Podemos members reject backing Socialist-led govt in Spain

18th April 2016, Comments 0 comments

Spain's far-left party said Monday its members had voted massively against backing a coalition government between the Socialists and new centrist party Ciudadanos, boosting the likelihood of fresh elections.

Of the roughly 149,000 party members who took part in the April 14-16 internal referendum, 88.23 percent opposed supporting such a government, the party said in a statement.

The vast majority, 91.79 percent, backed a "government of change" made up of the Socialists, Podemos and several small regional parties, the statement added.

The party plebiscite follows a December 20 general election that resulted in a hung parliament, with power divided among four main groupings, none of which has enough seats to govern alone.

The polls put an end to Spain's traditional two-party system as voters fed up with austerity, unemployment and corruption scandals decamped to new parties like Podemos and Ciudadanos.

But the parties have not been able to agree on the formation of a government. They have until May 2 to find a power-sharing agreement, and if they fail fresh elections will be held on June 26.

"The results are clear and the popular mandate will guide the next steps," deputy Podemos leader Inigo Errejon tweeted.

Podemos leader Pablo Iglesias called the referendum in early April after three-way talks between his party, the Socialists and Ciudadanos broke down less than 24 hours after they began.

Analysts said the party leadership wanted an endorsement of its position to shield itself from criticism if Spain was forced to repeat the election in June, as looks increasingly likely.

"We did all that we can do," the lead negotiator for the Socialists, Antonio Hernando, told reporters after the result of the vote was announced.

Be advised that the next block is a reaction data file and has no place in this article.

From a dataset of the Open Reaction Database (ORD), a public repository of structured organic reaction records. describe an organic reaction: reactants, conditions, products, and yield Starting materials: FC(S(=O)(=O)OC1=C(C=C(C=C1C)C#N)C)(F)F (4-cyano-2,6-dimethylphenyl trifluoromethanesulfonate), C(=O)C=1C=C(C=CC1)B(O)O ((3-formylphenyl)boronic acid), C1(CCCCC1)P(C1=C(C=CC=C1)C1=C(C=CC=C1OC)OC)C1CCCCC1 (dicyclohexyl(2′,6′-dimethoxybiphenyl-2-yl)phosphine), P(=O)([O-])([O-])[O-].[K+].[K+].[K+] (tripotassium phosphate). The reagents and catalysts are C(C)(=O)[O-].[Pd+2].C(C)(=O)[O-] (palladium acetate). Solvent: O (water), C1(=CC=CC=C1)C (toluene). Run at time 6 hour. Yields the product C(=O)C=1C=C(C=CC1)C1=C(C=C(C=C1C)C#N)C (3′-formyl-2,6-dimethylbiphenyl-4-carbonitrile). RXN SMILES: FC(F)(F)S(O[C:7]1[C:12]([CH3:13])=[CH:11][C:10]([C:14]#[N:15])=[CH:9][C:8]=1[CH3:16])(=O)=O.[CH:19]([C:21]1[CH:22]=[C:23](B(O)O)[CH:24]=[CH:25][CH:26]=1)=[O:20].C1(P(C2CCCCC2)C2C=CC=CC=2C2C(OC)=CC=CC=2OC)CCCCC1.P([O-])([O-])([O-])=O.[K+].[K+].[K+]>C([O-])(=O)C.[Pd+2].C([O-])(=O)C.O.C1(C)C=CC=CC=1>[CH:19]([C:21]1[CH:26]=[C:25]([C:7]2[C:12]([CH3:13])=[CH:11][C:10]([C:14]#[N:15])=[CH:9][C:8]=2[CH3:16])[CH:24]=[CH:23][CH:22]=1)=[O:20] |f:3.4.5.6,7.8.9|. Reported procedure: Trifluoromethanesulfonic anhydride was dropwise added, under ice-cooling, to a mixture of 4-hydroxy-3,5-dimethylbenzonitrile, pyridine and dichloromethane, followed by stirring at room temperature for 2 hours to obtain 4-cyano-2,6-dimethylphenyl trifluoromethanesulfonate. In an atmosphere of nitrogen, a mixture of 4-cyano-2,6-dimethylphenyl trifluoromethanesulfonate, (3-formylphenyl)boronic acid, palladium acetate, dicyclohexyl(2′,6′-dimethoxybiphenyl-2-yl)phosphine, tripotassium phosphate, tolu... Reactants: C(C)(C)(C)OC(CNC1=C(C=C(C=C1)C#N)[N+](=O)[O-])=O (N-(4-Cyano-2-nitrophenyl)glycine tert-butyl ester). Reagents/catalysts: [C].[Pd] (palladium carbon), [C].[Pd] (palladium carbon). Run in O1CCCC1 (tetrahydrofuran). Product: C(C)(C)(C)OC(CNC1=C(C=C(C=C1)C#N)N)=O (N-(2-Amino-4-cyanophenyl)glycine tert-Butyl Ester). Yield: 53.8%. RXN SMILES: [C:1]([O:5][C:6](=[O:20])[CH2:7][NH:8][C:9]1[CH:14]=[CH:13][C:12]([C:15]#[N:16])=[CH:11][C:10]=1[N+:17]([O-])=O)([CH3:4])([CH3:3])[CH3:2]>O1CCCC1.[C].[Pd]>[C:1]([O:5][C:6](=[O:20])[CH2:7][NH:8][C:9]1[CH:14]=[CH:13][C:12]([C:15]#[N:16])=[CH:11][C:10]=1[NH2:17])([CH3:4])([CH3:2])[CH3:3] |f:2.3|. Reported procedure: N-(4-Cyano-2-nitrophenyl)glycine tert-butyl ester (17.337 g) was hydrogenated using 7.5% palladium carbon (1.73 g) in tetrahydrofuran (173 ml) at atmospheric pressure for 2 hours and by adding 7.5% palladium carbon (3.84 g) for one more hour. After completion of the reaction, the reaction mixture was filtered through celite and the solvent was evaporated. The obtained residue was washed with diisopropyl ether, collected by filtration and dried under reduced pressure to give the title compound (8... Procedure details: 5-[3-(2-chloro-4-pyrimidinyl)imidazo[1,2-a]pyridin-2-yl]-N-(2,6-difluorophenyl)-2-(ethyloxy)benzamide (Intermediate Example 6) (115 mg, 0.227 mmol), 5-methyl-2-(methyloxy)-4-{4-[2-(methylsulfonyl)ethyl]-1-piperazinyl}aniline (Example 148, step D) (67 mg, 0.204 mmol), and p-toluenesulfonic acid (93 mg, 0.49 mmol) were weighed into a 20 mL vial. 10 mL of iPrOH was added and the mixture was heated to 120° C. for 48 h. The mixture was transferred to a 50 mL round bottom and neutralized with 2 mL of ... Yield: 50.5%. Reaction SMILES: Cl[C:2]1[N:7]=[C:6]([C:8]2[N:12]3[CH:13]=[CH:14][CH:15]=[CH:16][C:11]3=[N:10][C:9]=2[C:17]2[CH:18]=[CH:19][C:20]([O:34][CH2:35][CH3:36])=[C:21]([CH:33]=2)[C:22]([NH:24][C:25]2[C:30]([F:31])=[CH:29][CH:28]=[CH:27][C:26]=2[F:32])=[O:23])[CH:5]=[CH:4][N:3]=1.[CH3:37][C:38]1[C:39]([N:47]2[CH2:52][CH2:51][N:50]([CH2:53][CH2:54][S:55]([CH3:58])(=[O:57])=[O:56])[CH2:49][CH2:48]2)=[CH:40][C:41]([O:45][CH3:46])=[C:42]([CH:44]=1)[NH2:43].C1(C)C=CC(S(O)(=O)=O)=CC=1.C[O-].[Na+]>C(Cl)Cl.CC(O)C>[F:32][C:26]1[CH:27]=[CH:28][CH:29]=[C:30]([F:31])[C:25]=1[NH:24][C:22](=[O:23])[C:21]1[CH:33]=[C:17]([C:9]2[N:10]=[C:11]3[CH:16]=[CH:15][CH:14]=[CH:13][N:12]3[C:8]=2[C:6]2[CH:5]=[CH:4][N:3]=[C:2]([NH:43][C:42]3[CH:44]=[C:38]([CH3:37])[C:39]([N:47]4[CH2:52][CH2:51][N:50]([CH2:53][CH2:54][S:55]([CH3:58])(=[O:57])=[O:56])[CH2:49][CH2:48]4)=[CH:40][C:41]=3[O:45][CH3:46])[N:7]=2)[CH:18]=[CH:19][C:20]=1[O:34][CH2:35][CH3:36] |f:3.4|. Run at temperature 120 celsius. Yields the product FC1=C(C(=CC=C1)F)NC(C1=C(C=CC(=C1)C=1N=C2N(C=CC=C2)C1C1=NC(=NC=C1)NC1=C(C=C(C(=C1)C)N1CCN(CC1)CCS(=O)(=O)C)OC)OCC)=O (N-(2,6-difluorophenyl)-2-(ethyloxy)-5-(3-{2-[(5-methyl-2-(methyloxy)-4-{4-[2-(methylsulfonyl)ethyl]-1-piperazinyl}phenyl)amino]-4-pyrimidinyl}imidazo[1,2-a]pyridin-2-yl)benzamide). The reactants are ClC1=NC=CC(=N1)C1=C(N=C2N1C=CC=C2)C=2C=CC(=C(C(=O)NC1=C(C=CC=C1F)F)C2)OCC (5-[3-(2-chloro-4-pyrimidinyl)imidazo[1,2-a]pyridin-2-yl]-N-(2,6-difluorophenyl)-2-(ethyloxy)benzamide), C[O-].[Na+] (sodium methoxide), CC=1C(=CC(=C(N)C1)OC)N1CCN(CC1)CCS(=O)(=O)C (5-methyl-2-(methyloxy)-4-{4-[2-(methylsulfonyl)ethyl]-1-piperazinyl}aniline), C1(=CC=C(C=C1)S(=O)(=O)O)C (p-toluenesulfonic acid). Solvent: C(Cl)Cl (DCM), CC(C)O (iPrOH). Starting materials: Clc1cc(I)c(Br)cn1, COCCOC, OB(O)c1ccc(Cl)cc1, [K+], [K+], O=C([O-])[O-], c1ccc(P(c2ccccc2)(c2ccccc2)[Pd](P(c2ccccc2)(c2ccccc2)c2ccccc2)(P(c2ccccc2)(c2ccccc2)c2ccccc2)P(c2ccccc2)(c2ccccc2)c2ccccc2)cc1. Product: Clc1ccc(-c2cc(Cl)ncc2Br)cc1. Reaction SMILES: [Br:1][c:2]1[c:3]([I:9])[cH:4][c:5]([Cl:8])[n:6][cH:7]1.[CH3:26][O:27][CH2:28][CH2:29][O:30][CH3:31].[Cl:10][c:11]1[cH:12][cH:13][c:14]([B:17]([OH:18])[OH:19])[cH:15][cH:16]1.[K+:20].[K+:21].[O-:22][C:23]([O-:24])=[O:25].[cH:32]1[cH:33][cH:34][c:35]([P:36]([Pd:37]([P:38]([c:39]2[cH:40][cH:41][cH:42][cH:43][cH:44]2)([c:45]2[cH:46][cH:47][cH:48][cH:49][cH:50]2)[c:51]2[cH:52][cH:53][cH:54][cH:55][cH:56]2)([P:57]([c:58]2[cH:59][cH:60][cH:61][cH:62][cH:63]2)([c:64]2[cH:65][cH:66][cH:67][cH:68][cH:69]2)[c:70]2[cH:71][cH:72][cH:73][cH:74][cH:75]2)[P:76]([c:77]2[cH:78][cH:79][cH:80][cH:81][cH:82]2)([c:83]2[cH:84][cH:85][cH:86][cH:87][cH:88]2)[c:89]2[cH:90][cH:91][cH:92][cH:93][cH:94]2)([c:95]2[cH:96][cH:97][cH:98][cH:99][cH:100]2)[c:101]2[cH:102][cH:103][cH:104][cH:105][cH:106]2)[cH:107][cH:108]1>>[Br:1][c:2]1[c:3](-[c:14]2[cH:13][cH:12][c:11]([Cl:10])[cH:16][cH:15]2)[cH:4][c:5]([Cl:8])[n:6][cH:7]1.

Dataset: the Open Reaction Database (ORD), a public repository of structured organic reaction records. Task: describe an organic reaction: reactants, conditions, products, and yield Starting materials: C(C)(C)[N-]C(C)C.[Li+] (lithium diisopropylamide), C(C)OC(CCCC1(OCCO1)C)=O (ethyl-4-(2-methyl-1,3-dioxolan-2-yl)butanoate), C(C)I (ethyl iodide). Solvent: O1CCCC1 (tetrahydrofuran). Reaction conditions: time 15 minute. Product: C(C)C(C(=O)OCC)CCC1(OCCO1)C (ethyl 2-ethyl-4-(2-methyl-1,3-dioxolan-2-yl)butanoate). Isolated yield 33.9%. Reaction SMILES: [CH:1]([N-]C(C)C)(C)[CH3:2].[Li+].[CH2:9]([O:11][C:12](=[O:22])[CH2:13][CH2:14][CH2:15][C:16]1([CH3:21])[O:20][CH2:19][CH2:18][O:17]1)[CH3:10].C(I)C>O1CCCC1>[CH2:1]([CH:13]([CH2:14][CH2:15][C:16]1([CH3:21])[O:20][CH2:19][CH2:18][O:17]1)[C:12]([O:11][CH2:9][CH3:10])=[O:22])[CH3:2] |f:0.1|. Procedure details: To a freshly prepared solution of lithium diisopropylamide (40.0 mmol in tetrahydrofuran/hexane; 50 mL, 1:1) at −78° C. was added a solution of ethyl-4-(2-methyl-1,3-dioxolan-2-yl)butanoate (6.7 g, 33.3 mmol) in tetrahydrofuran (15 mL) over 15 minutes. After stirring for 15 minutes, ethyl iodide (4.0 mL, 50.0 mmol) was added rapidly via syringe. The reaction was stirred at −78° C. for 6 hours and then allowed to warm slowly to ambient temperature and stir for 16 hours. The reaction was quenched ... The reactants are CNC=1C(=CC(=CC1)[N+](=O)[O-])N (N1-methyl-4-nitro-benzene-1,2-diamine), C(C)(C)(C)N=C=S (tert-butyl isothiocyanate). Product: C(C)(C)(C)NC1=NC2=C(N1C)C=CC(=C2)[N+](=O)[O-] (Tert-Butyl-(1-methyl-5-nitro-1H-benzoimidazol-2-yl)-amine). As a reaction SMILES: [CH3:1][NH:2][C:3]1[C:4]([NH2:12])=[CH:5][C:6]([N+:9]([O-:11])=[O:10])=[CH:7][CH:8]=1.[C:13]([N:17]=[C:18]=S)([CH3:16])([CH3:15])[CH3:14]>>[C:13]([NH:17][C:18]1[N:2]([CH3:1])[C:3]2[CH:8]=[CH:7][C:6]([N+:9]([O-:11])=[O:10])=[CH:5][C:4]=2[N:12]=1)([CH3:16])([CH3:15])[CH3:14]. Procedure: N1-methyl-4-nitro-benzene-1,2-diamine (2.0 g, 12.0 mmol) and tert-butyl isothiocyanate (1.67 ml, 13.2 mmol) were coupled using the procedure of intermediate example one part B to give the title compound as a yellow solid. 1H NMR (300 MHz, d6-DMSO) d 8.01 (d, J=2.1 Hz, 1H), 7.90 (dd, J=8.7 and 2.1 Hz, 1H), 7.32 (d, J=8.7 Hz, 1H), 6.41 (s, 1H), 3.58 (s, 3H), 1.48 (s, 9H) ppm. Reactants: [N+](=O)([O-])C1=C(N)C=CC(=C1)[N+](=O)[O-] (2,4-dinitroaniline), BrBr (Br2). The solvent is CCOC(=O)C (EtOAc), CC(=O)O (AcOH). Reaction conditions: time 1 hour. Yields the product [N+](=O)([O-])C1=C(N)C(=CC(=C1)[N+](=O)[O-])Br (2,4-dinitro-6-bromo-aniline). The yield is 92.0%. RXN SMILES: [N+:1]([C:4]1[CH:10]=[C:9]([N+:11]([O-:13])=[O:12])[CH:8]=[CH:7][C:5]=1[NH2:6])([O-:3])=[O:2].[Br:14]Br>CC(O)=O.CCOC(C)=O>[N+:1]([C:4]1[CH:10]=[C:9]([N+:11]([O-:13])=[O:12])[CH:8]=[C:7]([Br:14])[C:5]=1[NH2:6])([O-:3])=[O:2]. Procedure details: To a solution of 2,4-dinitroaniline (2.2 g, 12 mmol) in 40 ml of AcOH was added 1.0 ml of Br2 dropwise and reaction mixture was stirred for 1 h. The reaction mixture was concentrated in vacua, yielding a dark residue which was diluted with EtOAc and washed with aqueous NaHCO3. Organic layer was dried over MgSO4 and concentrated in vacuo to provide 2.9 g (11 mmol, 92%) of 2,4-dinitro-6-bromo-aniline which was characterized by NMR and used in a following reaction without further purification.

"The ball is in the court of other parties... What is certain is that 100 percent of Podemos voters do not want Mariano Rajoy to remain at the helm of the government," he added.

- 'Grand coalition' -

Acting Prime Minister Rajoy's conservative Popular Party (PP) won the most votes in the election but lost its absolute majority in parliament.

He turned down a bid to form a government due to a lack of support from other parties.

Rajoy has urged a "grand coalition" made up of the PP, the Socialists who came in second place, and Ciudadanos which came fourth, but this option has consistently been rejected by Socialist leader Pedro Sanchez.

"We are going to keep until the last day our proposal for a grand coalition," PP official Fernando Martinez-Maillo told a news conference after Podemos announced its referendum results.

The possibility of a grand coalition involving the Socialists seems extremely remote, as the PP's image has been tainted by a series of corruption scandals and Sanchez has been highly critical of Rajoy.

Spain's King Felipe VI will next week hold a third and final round of talks with party leaders in a last-ditch bid to get them to form a coalition and avoid fresh elections.

Polls show fresh elections would once again produce a hung parliament with power divided along the same lines as during the December polls.


© 2016 AFP

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